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Depopulation and Secular Stagnation: A Theoretical Discussion of Japan and Its Lessons for China

Social Sciences in China (Chinese Edition)

No. 1, 2022

 

Depopulation and Secular Stagnation: A Theoretical Discussion of Japan and Its Lessons for China

(Abstract)

 

Yin Jianfeng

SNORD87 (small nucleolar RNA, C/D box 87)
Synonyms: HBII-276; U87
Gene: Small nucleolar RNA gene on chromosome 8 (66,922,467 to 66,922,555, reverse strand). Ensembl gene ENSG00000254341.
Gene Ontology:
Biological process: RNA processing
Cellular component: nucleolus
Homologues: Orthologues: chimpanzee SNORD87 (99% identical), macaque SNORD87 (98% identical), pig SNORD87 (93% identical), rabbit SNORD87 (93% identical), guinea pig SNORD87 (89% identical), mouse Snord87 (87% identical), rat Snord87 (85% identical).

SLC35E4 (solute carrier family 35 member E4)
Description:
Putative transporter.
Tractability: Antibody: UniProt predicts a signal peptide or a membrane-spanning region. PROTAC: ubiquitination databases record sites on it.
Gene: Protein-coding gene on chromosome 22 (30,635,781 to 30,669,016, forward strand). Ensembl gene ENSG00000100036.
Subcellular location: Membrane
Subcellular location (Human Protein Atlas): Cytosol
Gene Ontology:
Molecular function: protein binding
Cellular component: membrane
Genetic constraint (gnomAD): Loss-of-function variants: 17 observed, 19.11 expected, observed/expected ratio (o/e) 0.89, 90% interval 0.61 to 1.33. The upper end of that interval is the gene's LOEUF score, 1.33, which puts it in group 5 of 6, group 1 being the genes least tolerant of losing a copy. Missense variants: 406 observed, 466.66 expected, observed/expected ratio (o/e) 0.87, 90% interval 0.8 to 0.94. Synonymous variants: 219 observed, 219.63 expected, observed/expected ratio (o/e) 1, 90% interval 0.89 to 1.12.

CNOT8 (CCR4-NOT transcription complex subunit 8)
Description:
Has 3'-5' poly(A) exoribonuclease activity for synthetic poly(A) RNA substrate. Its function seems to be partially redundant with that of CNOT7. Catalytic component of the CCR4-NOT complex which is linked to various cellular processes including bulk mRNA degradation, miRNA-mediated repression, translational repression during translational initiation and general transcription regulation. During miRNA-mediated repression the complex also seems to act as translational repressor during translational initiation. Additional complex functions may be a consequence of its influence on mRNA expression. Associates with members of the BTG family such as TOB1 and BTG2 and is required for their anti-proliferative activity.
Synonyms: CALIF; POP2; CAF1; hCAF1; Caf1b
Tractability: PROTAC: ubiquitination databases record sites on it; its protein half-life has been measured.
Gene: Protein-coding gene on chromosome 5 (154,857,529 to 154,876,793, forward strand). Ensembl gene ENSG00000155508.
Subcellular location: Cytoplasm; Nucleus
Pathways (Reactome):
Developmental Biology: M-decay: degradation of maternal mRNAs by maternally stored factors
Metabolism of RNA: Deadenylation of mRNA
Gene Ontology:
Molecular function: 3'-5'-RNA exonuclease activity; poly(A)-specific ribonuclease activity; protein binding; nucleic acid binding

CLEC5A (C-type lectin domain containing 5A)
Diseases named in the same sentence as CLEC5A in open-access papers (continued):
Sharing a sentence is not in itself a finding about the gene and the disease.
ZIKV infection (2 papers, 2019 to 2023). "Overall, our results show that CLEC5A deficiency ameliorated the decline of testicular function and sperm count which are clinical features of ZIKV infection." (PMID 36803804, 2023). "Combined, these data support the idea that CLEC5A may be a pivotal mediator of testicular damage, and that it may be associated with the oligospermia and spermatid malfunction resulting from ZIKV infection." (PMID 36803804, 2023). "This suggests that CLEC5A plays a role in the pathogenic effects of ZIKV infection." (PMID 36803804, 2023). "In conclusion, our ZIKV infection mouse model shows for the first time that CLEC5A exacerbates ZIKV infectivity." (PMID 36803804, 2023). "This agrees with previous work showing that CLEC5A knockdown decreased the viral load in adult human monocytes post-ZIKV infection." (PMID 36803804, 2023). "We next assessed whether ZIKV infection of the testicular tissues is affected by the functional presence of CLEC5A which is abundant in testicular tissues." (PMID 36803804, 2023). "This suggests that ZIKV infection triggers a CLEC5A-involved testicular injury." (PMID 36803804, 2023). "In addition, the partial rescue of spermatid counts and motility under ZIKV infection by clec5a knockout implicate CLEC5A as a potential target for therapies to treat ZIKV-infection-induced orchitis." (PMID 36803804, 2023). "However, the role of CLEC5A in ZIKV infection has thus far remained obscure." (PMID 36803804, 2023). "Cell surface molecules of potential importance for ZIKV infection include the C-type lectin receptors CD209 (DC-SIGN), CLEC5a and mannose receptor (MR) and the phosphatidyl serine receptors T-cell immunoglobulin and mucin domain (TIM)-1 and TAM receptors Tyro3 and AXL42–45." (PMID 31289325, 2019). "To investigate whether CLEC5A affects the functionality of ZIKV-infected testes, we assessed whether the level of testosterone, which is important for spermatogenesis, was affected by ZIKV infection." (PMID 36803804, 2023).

Literature on demographic problems and secular stagnation suggests that population aging will cause an excess of desired savings and a dearth of desired investment, thus leading to persistent stagnation. Therefore, expansionary fiscal and monetary policies are required to stimulate investment. However, the literature on this issue to date has overlooked the critical phenomenon of its negative population growth. Among major economies, Japan stands out as an example of secular stagnation and the first country to face depopulation. Using the example of Japan, we build a simple overlapping generations model (OLG) on the basis of non-negative investment constraints (NNIC) and zero lower bound interest rates (ZLB) and discuss a non-equilibrium mechanism where, in the context of depopulation, capital-to-output ratio continues to increase and the marginal product of capital (MPK) and the relative price of capital continue to decline, resulting in a persistent economic downturn. Monetary policy fails because it cannot stop the fall in the relative price of capital, and expansionary fiscal policy aimed at spurring investment only creates a more serious excess of capital. During the negative population growth, the only viable way to raise MPK and restore economic equilibrium is to increase the labor force, which is a relatively scarce factor of production compared with the excessive capital stock. Given this, fiscal policy can be effective when maternity subsidies are provided and spending on education, scientific research and healthcare are increased.